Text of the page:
This past week I have been helping my in-laws move. Their home has sold and they are wisely downsizing to a smaller home. My wife’s family is letting go of the house where they were a young family. They are doing this with grace and strength. My immediate emotional field is full of themes of ‘letting go’ and ‘saying goodbye’ and ‘moving on’. With every trip I make to the storage unit, I see the street sign for Davidson road. I think on my friend with that last name who recently passed away after a fight with cancer. This weekend many of my friends gather to remember her.
I wish I could see her dancing at her wedding again. In the seventeen years I knew Becky, that was when I remember her happiest and most in love. My wife and I sat and watched her dance on that warm summer evening in Nashville. She lit the ballroom in her wedding gown, making the chandelier look dim and faded in comparison.
I remember Becky wrapped in her golden curls and smiling a big satisfied grin. Her smile that I remember was a content one. A grin that wants for nothing and needs nothing.
I remember her voice and the chills she could send through me with the notes she hit. And her laugh. A laugh that made you feel like you are special, made you feel good. A laugh that made you want to make her laugh again.
These past few years have seen a couple of passings in my world. My mother a year and a half ago, my best friend’s father just a year ago, and Becky a few weeks ago. In all three of these people, their bodies could no longer contain them. Disease and illness had overcome their ability to resist.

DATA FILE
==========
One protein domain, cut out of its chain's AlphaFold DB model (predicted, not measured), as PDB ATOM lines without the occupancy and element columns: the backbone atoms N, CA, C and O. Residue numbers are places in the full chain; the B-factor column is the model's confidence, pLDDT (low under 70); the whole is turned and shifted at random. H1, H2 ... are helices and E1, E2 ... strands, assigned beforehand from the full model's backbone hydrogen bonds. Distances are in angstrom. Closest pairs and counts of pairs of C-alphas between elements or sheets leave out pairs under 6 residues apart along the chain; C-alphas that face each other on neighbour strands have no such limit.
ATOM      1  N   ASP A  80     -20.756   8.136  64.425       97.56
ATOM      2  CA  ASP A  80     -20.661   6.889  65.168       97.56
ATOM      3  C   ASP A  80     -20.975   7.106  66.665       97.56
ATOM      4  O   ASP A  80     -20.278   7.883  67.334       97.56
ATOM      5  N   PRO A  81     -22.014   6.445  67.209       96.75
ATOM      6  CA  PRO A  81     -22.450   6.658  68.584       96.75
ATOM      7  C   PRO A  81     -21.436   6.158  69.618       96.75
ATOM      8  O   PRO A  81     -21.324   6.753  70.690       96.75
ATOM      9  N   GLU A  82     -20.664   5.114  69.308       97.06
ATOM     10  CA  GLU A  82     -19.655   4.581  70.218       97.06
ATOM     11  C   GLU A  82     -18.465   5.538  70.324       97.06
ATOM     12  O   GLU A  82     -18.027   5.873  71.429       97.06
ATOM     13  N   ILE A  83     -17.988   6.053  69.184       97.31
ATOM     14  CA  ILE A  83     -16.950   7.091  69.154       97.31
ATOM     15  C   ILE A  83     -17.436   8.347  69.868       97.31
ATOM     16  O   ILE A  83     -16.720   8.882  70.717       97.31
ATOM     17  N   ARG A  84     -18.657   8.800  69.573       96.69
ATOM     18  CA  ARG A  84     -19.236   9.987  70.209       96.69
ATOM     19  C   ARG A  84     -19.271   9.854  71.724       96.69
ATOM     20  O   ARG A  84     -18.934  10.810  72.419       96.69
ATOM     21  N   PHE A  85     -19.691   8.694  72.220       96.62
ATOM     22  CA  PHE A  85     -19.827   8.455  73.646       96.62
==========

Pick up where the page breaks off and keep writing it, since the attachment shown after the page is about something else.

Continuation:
There are many words and thoughts of comfort and condolences that surround us when someone we love is no longer among the living.
The lessons of Thich Nhat Hanh are comforting. He teaches looking deeply. He teaches that though the ones we love no longer inhabit a human body, they remain among us . Look deeply at your hads and see you mother and father, their mother and father and all your ancestors. They walk the Earth in your skin. Their blood is yours, their cells are yours.
And for our friends, those we love, looking deeply into our hearts, we can see the places they touched. We can feel the channels that flow differently because our lives collided with such wonderful, brilliant souls. Like Becky’s, though she and I were not close for several years, she touched my life. And my heart is changed because I knew her. And that flows out of me into the world in ways that I cannot track.
But when we consider the loss, my heart settles back to the ground. And I see that Becky and Rick and Kitt are not here. They are not living. I am grateful their bodies are not living. The thoughts and feeling that give us comfort are concerns for the living. The dead no longer suffer such sadness.
As for Becky, I wish I could see her dancing in her wedding dress again, and hear her laugh and sing.